The Impact Of India’s Foreign Trade Policy On Small & Medium Enterprises (MSMEs): Opportunities & Challenges

Micro, Small, and Medium Enterprises (MSME) play a crucial role in India’s economic and social arena with a significant contribution towards output, employment, and growth of the country’s exports. The foreign exchange that is earned by these small businesses is transmitted fast in the domestic economy henceforth creating a cycle of local demand, adding to the GDP growth. Therefore, Foreign Trade Policies (FTP) need to be framed keeping in mind the future growth of MSMEs.

This paper analyses the impact foreign trade policies have on MSMEs in India and its prospects. It will also study the policy structure followed in China for MSMEs. Lastly, the paper sheds light on the amendments that need to be done in India’s Foreign Trade Policy to ensure they benefit MSMEs.

Micro, Small, and Medium Enterprises (MSME), also known as the ‘backbone of the Indian economy’ has emerged as a vibrant and dynamic sector over the last few decades. It contributes significantly to the socio-economic development of the country by encouraging entrepreneurship and generating substantial employment opportunities at comparatively lower capital costs.

Khadi and Village Industries (KVI) are two national heritages of India. One of the most significant aspects of KVI in the Indian economy is that it provides sustainable employment at a meager per capita investment. Another significant industry in the Indian economy is the Coir industry. It is an export-oriented industry and has more significant potential to enhance exports by value addition through technological interventions and diversified products.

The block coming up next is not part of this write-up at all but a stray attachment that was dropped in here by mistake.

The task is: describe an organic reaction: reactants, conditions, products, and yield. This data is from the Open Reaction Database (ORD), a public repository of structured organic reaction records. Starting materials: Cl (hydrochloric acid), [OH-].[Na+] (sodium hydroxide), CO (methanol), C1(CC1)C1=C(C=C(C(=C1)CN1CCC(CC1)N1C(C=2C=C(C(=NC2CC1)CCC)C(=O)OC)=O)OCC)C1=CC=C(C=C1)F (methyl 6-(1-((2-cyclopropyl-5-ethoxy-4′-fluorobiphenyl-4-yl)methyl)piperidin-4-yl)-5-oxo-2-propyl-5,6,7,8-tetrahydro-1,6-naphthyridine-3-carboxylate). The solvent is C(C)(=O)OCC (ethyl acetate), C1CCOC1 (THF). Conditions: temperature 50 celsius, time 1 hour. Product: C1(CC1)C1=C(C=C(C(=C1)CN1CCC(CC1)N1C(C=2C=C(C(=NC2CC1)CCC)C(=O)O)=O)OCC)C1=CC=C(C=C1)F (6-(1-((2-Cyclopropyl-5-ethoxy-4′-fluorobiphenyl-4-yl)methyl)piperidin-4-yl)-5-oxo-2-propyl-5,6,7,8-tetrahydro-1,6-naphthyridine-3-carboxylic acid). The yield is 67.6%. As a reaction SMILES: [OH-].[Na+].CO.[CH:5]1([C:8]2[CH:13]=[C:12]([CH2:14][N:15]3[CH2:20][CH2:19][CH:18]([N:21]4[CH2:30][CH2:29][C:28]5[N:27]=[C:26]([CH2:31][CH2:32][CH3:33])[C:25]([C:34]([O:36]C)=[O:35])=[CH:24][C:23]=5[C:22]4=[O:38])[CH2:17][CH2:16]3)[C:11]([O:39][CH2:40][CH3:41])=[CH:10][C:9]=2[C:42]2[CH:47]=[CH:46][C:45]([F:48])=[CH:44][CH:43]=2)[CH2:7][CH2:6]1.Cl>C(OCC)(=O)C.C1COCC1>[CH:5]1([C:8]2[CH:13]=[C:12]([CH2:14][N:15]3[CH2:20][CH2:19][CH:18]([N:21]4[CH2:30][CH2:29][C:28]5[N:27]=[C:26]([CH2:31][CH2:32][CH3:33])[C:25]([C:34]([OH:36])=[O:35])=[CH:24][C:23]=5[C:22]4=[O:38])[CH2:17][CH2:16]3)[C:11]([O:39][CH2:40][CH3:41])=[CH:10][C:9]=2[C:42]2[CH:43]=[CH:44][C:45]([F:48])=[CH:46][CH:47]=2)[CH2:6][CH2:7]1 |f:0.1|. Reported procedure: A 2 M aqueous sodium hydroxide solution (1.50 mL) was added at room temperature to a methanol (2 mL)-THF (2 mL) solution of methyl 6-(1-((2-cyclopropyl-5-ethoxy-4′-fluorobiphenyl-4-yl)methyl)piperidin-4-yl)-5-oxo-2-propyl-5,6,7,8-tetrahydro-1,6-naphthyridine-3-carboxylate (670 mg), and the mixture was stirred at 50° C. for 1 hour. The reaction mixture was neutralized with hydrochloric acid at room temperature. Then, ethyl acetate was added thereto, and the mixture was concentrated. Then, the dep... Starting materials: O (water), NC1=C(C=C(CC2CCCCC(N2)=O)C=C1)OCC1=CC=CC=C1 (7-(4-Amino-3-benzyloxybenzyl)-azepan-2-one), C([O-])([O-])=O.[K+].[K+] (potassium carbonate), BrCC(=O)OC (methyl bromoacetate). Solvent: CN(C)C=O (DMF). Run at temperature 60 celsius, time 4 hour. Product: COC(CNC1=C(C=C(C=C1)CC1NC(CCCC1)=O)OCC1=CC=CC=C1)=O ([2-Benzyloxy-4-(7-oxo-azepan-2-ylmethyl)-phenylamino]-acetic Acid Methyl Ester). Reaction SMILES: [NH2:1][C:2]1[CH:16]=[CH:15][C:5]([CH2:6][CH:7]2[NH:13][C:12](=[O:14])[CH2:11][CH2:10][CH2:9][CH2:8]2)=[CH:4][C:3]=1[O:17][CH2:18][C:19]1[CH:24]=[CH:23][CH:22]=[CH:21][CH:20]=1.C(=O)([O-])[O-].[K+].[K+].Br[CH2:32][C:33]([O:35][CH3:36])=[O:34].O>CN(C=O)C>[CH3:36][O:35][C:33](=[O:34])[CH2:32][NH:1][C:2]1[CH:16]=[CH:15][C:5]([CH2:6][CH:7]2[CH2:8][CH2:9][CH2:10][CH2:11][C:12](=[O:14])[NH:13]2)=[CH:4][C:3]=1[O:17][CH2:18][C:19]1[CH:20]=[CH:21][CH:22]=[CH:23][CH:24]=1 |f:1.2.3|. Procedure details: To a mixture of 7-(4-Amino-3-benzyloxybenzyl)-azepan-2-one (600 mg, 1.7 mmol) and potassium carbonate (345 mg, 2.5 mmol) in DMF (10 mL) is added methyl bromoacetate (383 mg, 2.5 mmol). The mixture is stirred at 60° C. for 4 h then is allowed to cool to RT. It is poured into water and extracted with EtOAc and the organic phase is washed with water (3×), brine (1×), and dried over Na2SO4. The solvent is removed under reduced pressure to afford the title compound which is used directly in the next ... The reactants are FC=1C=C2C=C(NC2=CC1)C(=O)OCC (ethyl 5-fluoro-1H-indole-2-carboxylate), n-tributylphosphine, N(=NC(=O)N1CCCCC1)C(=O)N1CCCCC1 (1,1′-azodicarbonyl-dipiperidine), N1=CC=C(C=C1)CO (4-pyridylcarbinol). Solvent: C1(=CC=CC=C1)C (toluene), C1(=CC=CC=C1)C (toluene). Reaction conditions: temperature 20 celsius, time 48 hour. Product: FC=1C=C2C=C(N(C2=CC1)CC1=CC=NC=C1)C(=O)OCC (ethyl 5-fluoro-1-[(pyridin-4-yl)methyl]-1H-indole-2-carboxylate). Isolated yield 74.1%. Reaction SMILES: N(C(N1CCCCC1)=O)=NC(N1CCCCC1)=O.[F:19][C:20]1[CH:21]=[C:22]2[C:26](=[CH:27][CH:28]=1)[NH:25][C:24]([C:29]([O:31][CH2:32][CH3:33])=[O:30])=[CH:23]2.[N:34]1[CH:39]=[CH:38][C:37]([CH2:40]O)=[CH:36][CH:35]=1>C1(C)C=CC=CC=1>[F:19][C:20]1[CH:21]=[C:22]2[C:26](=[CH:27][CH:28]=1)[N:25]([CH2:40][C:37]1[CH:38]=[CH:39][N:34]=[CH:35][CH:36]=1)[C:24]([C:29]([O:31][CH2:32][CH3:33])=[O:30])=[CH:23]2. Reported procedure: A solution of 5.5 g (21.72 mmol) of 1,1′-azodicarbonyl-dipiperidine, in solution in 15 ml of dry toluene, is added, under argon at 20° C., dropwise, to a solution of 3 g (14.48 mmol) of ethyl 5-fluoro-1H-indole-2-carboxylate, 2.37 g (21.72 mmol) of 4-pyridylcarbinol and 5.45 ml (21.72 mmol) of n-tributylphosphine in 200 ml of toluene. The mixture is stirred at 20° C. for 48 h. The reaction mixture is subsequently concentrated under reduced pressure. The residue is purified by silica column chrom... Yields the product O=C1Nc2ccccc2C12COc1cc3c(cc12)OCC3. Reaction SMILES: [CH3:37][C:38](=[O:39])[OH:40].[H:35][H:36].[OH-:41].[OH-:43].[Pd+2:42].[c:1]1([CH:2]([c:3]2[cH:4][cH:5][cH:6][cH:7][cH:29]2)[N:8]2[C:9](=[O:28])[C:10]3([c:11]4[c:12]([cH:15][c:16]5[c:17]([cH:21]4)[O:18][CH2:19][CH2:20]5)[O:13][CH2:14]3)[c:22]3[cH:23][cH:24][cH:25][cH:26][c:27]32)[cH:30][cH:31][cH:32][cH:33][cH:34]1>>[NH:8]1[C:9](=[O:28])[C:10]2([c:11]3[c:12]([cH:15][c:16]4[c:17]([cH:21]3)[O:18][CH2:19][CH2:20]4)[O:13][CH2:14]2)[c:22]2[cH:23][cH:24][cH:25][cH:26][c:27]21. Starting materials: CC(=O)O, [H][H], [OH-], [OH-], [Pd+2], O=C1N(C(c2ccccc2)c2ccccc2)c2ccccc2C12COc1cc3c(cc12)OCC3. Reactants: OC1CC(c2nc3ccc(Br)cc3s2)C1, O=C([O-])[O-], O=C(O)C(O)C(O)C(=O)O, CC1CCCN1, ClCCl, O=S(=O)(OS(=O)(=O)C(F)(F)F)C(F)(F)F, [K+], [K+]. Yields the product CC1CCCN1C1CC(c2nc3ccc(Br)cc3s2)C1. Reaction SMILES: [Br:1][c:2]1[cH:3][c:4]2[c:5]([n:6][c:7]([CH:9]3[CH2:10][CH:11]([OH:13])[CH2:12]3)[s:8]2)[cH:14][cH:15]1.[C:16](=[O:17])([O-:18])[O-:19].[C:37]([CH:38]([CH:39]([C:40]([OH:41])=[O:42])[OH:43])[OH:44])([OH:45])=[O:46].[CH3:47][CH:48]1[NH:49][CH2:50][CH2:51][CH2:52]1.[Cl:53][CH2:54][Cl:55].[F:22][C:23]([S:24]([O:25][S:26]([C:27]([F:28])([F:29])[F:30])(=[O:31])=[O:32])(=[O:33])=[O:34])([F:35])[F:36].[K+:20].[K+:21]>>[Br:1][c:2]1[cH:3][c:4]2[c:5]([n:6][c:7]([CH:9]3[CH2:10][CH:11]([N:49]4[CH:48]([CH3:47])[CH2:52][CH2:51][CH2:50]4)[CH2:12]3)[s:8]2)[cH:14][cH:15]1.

The Ministry of Micro, Small & Medium Enterprises imagined a vibrant MSME sector by promoting growth and development, including khadi, village, and coir industries, in cooperation with concerned ministries, state governments, and other stakeholders, through providing support to existing enterprises and encouraging the creation of new enterprises.

India’s production environment is mainly dominated by Micro, small, and Medium enterprises, or MSMEs which constitute around 99% of India’s total businesses and contribute a massive 50% to the country’s total exports (Bhatia,2022). However, they are still under-represented in the international market, and their potential to enter or compete in the global markets remains unrecognized as they come across multiple issues related to lack of digital and human infrastructure, inadequate access to credit, low profitability, and lack of awareness. 

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Author: Sagarika Bopanna